• Boxing

Klitschko comprehensively settles score with Haye

ESPN staff
July 2, 2011

Klitschko v Haye Gallery

Wladimir Klitschko underlined his dominance of the heavyweight division by comprehensively outpointing David Haye in their unification clash at the Imtech Arena in Hamburg.

The Ukrainian succeeded in his mission to teach Haye some respect, doling out a hard lesson by dominating the fight behind his jab. It was a typically safety-first approach from Klitschko, but it was enough to carve a path to victory - and ensure his name will echo throughout boxing history.

Although Haye persistently complained to referee Genaro Rodriguez about what he perceived as unfair treatment, the decisive factor in the bout was Haye's failure to stay out of the way of Klitschko's jab. He also suffered for inactivity in the early part of rounds - far too often two minutes had elapsed before he made a mark. Klitschko landed nearly twice as many punches in the fight, which the judges awarded to him 117-109, 118-108, 116-110.

Haye talked a ferocious game before the bout and, while he put on a brave performance, he could not live up to that rhetoric - although he said afterwards he was hindered by a broken toe suffered three weeks ago.

He now faces the unenviable task of deciding what to do next with his career, having already revealed he will walk away from the sport before his 31st birthday in October. In contrast, Klitschko can reflect on the fact that he and his brother now hold all of the notable titles in the heavyweight division. Wladimir now wears the WBO, IBF and WBA straps, while Vitali is the WBC king.

Haye continued the mind-games until seconds before the fight began, delaying his entrance to the ring - and keeping Lennox Lewis, who was meeting him at the exit of the dressing room, waiting outside. Although Haye's music was playing around the arena, it was announced that he intended to keep the audience in suspense for a further ten minutes before entering. Off went the music as the atmosphere turned into a cauldron.

Ten minutes later, a pensive-looking Haye emerged wearing the new England away shirt. It was far from a serene walk for Haye, who saw jostling break out around him, with the security struggling to keep fans away from his entourage.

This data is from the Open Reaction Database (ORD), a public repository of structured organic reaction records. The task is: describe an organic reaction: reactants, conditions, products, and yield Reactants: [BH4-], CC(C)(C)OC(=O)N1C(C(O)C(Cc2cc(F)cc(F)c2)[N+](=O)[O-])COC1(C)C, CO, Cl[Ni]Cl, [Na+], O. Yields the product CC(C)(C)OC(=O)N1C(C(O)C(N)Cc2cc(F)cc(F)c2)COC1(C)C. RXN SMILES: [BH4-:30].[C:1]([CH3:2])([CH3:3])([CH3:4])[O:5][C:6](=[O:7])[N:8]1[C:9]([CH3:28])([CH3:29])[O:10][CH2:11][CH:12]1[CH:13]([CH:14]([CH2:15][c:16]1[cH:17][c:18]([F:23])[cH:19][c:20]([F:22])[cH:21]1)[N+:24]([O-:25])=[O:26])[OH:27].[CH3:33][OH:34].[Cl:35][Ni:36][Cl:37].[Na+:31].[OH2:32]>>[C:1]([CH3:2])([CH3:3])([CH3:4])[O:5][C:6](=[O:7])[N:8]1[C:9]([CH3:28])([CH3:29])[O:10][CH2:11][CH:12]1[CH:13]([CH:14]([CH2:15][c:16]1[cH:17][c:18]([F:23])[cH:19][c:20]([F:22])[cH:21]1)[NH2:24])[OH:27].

Klitschko, led out of the backstage area by his brother and George Foreman, did not come out at the scheduled time either - despite Foreman's initial attempt to enter his private area. Seconds later Klitschko, stony faced and intense, appeared and embarked on a slow trudge to the ring, his eyes darting between Haye and the floor.

The fighters did, surprisingly, touch gloves - and then, after two-and-a-half years of vicious insults, the fight was finally on. After a cagey start, Haye found himself on the floor with one minute elapsed, but referee Genaro Rodriguez ruled it was not a legitimate knockdown.

Klitschko landed more punches throughout the opening session, while it was Haye, boxing from the back foot, who looked for the bigger shots - although some of his work veered close to reckless territory.

Klitschko's jab, which has proved such a weapon down the years, once again proved the decisive factor © PA Photos

Klitschko controlled the range expertly in the second session, as Haye was forced to lunge into his punches, meaning they carried little venom by the time they reached their target. The Brit found himself pinned back into the corner for sustained periods, with Klitschko using sharp sideways movement to cut off the ring shrewdly.

The battle caught fire in the third, Haye landing his best two shots - punishing right hands over the top - to cause Klitschko to wobble, before the Ukrainian came back with a rapid-fire combination against the ropes as the bell neared. A frustrating end but it was, by a wide margin, Haye's best stanza of the fight to that point.

Haye was slow to get going in the fourth, allowing Klitschko to control the fight behind the jab, as Haye found himself - and not for the first time - complaining to the referee about Klitschko pushing him to the floor. Although Haye landed a decent flurry towards the end, it felt like too little, too late. It was a similar story in the fifth, with Klitschko the aggressor, pushing forward on the front foot and landing a huge clean shot which, in fairness, Haye took well.

As the sixth rolled past, Haye was still having difficulty getting into range as Klitschko used his lethal jab to keep his rival at an unthreatening distance - a situation Haye compounded by showing a reluctance to seize the initiative, preferring instead to box off the back foot, with an eye on a counter that just wasn't coming.

Klitschko had a point deducted in the seventh as Haye once again was forced to the surface by a shove, before Haye proved elusive in the eighth, making Klitschko miss - but landing very few significant blows of his own, as the pattern of the fight continued.

Haye was stuttering at the end of the ninth, having found himself punished for throwing looping, clumsy haymakers, as the realisation began to dawn on him that he had to produce a knockout punch to stand any chance.

The referee awarded a contentious knockdown against Haye in the 11th as he took another significant step down the alley of defeat. Haye rocked Klitschko with a fine right hand in the 12th, but he couldn't get his adversary to the canvas.

At the final bell, a raging Adam Booth, Haye's trainer, went straight for the referee to complain - but he was powerless to stop Klitschko having the last word of a bitter feud.

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